School officials, students advocate for more rural aid during ‘critical’ legislative session

Home E Local News E School officials, students advocate for more rural aid during ‘critical’ legislative session
Article Author: Bella Levavi
Publication Name: Greenfield Recorder
Article Date: 5/10/2023
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BOSTON — School committee members, administrators and students with the Mohawk Trail and Hawlemont regional school districts, along with elected officials from member towns, converged on the State House earlier this month to further advocate for increasing rural school aid.

“The current legislative session on Beacon Hill is shaping up as a critical one for advancing the goal of fair and equitable financial support for schools and towns in rural western Massachusetts,” said Mohawk Trail School Committee Chair Martha Thurber. “For the first time, the issues facing our rural communities are truly beginning to receive needed attention.”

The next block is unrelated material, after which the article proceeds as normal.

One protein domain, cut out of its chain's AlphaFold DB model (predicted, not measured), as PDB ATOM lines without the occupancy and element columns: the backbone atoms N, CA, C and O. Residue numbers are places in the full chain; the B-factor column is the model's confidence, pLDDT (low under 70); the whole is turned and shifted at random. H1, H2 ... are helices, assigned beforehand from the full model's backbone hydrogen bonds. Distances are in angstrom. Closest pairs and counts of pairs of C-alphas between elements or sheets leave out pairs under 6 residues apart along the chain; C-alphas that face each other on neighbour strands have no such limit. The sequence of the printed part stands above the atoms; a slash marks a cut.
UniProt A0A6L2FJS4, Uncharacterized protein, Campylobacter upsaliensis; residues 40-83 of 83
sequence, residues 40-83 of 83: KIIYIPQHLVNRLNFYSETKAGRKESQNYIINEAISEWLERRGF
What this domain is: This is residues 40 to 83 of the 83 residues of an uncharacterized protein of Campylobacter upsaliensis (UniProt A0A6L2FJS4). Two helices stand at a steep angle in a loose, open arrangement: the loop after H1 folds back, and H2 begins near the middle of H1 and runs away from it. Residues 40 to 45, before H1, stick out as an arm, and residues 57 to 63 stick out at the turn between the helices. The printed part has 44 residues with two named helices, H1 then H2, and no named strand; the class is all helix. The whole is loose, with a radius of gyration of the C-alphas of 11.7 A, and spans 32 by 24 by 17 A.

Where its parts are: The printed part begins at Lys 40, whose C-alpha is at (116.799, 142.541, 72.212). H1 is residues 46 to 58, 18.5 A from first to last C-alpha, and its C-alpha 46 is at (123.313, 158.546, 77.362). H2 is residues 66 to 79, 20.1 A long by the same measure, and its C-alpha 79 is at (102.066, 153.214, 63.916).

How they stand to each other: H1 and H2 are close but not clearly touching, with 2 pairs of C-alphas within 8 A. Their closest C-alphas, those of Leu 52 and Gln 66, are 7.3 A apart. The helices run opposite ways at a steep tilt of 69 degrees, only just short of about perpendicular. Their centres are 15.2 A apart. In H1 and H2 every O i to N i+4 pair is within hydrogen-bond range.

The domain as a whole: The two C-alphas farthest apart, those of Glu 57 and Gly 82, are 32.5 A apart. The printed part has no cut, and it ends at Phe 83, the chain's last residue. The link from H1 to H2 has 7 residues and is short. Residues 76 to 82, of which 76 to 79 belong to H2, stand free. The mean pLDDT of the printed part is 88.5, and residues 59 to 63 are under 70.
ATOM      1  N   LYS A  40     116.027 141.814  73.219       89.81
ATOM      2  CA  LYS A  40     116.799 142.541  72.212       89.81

Gov. Maura Healey’s proposed budget for fiscal year 2024 includes $7.5 million in proposed rural aid, which represents a $2 million, or 36%, increase over the current fiscal year. The House’s proposal includes $10 million and the Senate includes $15 million. While each proposal represents an increase, each figure remains smaller than the major funding increase of at least $60 million that was recommended by the Special Commission on Rural School Districts.

The 26-person group, which also included five officials from the Gateway Regional School District, showed up on Beacon Hill during the Massachusetts Association of School Committees (MASC) Day on the Hill. They wore bright pink shirts that read “Support Rural Schools.”

“I think we made quite an impression,” Thurber said.

Attendees feel their message was heard all day long. Ken Bertsch, a member of the Hawlemont School Committee, explained that during a presentation MASC hosted, Vice President Jason Fraser led off with rural school aid as being a huge issue facing education in Massachusetts.

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